If Oracle would provide, for example, a Oracle Fusion Cloud service, then there is only one “portal/entree”, or at least an architecture which can be way more easily secured due to the limited amount of possible attack options. Of course if you don’t dare to make this step, you always could create your private cloud based on a dedicated (outsourced nearby) data center. But what is the big difference…? The only reason I can think of is custimization, but if parts of your needs can be generalized, such a Oracle Cloud Software service could be a big advantage, especially regarding ROI and Time to Market – that is world wide and globally!

Don’t be scared. We are already doing this… I read my newspaper via iPad, check my mail via Google Mail, look television shows in specialized web portals, socialize my brains out via Twitter, Facebook and others. So why don’t I do my Oracle software based business also not via the internet? Buy my Oracle licenses via this internet, and check its validity via a license Oracle website. Use my Oracle Open Office via the internet, and generate reporting and file,check and manage my business via a internet Oracle app. Need a virtual desktop environment, fully secured for you Oracle Cloud Fusion environment? Check your business via your internet enable devices, like an iPhone or iPad or others: anytime, everywhere, worldwide. Oracle can provide.

There is no reason, AFAIK (that can not be overcome) to not do it…

I was wondering. If this would be happening, me an Oracle DBA, how do I adapt? Do I have to adapt to a different environment and needs? My workplace would change, but as long there is data, I will manage. There always will be needs to solve data problems beyond the scope of average architectures and methods…and that said…I manage most of that via the internet… The world is changing, its time to adapt or change the world yourself.

M.

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About Author

Marco Gralike, working for AMIS Services BV as a Principal Oracle Database Consultant in the Netherlands, has experience as a DBA since 1994 (Oracle 6). Marco is also eager and skillful in other fields, like Operating System Administration and Application Servers, mainly to find working, performing solutions. Marco has been specializing in Oracle XMLDB, since 2003, focusing on his old love, database administration and performance. He is an Oracle XMLDB enthusiast ever since. He is also a dedicated contributor of the Oracle User Group community, helping people with their steep XMLDB learning curve. To this purpose, Marco also devoted his personal blog site to XMLDB and other Oracle issues. Marco is a member of the OakTable network and an Oracle ACE Director (specialization Oracle XMLDB).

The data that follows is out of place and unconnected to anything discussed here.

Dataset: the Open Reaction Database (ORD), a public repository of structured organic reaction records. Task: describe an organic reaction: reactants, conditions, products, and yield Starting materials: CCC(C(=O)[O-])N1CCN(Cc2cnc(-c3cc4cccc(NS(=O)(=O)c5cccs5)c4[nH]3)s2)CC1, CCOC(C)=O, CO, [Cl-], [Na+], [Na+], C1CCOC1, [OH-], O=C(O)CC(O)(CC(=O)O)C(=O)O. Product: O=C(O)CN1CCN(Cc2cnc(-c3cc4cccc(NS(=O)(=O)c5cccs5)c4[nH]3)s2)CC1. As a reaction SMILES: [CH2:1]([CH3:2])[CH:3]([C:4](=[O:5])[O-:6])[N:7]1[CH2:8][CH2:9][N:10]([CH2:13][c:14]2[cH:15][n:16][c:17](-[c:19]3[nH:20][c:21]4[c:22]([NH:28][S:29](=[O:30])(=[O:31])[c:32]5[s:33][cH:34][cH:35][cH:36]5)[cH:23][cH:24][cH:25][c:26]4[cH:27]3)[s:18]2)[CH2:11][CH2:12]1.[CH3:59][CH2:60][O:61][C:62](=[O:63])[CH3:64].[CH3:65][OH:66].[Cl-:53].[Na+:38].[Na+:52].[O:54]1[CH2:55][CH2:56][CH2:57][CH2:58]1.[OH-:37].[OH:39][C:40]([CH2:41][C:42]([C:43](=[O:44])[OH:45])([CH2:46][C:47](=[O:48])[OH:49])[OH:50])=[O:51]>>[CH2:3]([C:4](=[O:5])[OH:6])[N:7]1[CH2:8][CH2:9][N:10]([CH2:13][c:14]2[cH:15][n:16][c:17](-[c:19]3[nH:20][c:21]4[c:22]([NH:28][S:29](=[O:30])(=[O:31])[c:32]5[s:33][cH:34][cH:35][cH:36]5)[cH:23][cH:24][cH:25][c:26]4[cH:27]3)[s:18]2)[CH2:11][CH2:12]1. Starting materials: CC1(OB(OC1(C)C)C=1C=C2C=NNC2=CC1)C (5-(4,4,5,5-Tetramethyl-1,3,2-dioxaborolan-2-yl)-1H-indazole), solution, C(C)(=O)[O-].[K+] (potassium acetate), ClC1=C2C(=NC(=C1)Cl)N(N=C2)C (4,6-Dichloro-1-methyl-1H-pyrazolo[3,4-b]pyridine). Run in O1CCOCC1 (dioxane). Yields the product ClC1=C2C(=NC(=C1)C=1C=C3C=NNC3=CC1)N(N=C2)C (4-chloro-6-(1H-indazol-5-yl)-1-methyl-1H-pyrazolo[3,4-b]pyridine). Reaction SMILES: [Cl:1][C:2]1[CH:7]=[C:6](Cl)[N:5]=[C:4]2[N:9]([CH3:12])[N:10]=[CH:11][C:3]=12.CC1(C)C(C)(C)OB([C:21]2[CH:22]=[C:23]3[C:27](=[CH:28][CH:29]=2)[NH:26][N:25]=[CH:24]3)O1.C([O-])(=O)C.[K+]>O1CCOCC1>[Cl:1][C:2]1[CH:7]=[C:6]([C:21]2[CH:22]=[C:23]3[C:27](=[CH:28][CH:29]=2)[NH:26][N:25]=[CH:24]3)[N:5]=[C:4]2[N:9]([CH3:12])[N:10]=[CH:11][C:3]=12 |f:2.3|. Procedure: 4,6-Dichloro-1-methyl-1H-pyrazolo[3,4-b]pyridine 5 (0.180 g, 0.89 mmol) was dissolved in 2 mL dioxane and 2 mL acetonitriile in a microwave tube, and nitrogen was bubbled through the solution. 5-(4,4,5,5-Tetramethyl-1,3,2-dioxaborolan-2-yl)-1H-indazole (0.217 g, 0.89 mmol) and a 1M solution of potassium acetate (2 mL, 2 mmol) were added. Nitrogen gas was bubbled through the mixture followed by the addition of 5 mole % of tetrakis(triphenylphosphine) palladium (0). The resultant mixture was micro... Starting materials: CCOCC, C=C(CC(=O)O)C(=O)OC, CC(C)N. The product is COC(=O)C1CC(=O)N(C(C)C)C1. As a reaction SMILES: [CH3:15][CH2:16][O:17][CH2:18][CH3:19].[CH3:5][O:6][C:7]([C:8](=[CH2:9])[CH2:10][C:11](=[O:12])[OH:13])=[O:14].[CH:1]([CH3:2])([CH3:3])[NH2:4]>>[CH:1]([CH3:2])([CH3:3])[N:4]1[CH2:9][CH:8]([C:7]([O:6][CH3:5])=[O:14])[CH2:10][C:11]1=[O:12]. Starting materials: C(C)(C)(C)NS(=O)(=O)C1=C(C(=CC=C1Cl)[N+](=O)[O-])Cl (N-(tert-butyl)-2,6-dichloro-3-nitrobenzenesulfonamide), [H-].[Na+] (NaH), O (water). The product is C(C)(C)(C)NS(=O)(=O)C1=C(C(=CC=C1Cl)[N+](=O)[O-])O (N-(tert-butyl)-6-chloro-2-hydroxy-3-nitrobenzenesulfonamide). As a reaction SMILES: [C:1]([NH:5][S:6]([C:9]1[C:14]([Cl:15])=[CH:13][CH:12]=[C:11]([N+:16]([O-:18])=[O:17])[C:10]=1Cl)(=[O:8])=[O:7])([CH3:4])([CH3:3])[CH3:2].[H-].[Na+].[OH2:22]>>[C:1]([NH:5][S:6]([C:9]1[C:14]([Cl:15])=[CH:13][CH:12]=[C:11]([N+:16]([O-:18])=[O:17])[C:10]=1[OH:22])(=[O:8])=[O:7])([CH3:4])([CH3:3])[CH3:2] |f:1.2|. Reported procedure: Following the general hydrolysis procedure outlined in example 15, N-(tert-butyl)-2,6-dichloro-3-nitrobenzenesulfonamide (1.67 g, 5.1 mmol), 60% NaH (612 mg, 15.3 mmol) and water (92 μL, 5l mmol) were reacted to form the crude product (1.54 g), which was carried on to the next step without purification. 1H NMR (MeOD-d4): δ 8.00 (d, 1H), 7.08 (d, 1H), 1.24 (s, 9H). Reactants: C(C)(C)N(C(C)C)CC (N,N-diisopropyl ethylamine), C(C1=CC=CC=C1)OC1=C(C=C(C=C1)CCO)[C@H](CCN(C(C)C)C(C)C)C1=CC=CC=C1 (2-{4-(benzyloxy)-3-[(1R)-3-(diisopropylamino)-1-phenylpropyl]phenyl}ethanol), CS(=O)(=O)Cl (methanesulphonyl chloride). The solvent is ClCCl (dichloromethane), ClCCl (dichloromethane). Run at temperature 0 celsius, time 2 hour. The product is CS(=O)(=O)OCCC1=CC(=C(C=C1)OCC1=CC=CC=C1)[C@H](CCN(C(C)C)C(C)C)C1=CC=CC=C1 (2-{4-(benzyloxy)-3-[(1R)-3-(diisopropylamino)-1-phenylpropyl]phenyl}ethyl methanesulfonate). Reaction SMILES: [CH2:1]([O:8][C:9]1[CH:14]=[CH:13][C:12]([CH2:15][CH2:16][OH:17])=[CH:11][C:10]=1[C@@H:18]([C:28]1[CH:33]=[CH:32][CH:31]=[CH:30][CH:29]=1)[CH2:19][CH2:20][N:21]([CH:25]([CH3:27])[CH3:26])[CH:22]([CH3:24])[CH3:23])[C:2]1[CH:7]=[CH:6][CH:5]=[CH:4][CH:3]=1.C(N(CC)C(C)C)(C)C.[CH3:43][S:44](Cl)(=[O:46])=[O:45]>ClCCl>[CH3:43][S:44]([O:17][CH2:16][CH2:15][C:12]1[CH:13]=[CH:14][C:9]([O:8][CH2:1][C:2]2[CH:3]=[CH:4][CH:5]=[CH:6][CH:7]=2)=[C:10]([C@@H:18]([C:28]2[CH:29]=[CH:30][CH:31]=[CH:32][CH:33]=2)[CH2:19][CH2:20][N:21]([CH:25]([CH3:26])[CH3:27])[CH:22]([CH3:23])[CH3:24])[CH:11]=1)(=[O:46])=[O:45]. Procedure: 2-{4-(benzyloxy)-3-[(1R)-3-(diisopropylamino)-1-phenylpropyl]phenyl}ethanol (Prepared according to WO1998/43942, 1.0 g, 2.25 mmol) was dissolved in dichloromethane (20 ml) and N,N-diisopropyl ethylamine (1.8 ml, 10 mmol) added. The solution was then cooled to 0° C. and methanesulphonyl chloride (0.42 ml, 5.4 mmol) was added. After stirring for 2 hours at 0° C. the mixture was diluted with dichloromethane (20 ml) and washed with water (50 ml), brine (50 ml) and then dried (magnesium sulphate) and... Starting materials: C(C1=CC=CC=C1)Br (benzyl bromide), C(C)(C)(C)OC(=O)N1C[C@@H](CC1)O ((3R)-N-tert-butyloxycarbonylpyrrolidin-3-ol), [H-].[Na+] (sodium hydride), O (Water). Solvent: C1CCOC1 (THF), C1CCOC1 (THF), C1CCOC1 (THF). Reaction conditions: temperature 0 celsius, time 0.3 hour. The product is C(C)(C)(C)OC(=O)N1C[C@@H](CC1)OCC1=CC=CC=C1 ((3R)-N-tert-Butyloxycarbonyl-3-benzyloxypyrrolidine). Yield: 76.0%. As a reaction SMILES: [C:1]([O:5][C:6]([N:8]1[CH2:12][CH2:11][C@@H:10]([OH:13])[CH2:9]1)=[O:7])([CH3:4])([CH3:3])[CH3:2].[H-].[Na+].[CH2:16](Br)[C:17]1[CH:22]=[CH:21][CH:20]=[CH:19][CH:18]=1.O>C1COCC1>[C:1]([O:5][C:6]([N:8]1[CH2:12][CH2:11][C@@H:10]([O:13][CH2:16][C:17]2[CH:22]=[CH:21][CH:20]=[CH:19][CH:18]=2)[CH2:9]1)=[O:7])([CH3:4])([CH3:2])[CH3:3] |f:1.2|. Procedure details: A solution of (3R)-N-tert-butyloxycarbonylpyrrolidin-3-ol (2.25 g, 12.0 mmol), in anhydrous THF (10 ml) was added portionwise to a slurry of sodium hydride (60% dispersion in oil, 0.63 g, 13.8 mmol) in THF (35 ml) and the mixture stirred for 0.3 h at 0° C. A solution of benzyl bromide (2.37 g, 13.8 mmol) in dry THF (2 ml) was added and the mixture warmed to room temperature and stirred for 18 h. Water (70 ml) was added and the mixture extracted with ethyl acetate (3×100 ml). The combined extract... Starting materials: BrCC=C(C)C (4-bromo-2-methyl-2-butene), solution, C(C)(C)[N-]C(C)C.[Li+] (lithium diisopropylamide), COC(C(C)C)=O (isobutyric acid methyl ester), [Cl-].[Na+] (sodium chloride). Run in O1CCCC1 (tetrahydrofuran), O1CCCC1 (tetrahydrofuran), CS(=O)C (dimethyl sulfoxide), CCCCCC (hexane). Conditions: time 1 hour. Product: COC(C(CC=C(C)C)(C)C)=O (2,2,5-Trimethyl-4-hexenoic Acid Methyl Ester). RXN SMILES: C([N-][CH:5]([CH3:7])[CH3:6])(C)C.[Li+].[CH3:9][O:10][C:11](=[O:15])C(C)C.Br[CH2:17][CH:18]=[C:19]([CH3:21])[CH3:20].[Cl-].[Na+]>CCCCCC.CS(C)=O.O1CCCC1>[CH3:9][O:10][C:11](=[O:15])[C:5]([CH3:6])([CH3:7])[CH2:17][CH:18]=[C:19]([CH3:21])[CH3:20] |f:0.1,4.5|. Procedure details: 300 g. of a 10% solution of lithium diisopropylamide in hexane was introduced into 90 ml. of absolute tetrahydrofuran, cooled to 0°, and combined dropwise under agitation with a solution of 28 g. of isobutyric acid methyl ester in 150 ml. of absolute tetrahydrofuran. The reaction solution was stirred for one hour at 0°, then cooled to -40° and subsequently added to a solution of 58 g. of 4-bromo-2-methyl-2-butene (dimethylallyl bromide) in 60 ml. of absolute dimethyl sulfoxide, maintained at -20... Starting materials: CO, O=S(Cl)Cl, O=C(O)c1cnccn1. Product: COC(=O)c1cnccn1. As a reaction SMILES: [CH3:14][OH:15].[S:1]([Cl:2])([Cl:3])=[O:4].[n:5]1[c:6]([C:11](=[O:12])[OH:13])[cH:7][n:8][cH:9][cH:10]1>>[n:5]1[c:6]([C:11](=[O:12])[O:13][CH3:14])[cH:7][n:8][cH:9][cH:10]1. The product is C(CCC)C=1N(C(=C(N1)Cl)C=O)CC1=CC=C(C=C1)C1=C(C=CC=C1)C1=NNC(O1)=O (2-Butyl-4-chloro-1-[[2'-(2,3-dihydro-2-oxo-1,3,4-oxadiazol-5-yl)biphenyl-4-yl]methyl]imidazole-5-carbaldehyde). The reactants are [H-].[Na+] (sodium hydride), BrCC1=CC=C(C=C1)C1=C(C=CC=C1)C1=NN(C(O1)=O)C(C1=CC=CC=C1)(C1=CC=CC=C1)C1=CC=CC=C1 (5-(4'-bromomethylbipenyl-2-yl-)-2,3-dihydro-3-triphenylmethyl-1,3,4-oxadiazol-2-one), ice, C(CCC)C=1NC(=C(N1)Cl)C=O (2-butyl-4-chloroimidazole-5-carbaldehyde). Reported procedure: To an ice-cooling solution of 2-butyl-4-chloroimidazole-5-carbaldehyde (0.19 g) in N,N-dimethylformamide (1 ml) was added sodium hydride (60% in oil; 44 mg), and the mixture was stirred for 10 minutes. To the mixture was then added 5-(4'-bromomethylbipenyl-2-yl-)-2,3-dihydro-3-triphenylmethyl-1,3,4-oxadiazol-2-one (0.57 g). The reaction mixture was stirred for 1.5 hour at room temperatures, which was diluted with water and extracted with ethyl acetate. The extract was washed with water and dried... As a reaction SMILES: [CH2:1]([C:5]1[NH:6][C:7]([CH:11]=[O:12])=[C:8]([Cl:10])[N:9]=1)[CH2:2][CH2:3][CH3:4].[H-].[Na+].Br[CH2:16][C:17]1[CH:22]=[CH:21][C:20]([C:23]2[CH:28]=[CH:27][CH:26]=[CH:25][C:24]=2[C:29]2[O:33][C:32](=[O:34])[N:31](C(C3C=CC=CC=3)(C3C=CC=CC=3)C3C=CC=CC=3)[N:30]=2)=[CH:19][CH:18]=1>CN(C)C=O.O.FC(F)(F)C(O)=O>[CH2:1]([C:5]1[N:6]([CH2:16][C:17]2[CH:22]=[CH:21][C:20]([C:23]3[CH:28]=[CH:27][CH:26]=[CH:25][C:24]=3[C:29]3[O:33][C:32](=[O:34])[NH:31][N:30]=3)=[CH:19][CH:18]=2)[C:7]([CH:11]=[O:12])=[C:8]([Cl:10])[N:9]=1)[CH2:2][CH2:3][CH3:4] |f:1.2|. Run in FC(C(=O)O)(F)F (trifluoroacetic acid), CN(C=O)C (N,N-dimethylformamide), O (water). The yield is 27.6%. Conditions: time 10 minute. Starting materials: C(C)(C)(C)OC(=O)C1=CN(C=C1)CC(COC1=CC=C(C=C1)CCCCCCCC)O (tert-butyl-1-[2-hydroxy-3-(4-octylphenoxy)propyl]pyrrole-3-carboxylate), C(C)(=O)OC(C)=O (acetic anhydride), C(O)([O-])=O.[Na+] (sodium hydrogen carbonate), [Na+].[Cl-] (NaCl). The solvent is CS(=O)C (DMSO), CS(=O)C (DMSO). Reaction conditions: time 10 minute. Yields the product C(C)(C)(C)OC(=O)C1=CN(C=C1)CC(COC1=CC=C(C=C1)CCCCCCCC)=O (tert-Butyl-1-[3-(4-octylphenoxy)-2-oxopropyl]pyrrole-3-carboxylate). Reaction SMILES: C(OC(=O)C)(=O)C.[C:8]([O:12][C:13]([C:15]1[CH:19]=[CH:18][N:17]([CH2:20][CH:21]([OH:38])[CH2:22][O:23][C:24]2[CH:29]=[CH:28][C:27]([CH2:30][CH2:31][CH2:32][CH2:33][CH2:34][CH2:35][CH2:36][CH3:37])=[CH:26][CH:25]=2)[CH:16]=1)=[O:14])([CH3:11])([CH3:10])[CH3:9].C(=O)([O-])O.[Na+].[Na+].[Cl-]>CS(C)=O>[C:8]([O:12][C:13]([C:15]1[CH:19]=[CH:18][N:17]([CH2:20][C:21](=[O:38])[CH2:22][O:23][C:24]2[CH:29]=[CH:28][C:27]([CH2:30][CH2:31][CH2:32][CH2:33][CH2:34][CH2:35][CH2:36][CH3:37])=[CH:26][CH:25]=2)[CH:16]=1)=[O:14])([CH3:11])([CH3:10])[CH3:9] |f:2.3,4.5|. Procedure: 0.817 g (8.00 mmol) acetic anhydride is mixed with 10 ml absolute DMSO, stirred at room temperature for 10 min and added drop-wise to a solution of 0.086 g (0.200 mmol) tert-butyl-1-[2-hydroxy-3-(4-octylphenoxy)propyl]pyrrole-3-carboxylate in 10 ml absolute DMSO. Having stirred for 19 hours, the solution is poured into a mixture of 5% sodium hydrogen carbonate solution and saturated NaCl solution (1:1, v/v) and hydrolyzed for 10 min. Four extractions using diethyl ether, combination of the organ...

2 Comments

  1. I don’t think that there is a “money-making scheme” in place, its just how current direct internet business is/can be setup, have a look at, for example, http://www.salesforce.com. Licenses, the bookeeping that is based on current Oracle license methods, can easily be done via a web portal and/or via the already achieved logging mechanism via “My Oracle Support” websites and Oracle Enterprise Manager extensions. Most of the technology is already in place if you start thinking about it. The only thing to do would be to put all things/services/etc in place and available via the internet. From that moment on technically you can offer most Oracle services as needed/sellable. Harware as a service (already there for parts of exadata), AWS web offerings (AMIs environments), Oracle on Demand like Siebel (thks RoelH), Oracle Cloud Open Office and as a mayor business change, for example, Oracle Fusion Apps (E-Business Suite serviced via the internet).

  2. Hi Marco,

    Very interesting vision you have shared with us here. And with Mr. Ellison – perhaps he can take advantage of your thoughts. To make money of the cloud is probably not so much the issue. To make the same amount of money (or more) from the cloud as from the current on-premise license strategy  is probably a challenge. The cloud more or less mandates pay-per-use. Whereas ORCLs current policies do no such thing: you pay per user or even per processor – even if all are idle – and returning licenses is not really an option. Licenses do not scale up seamlessly (only with steps) and do not scale back down at all. There is no technical reason why Oracle could not offer all you suggest – and I suppose eventually it will – but the money-making scheme might just become a little too transparent.

    Happy X-Mas!

    Lucas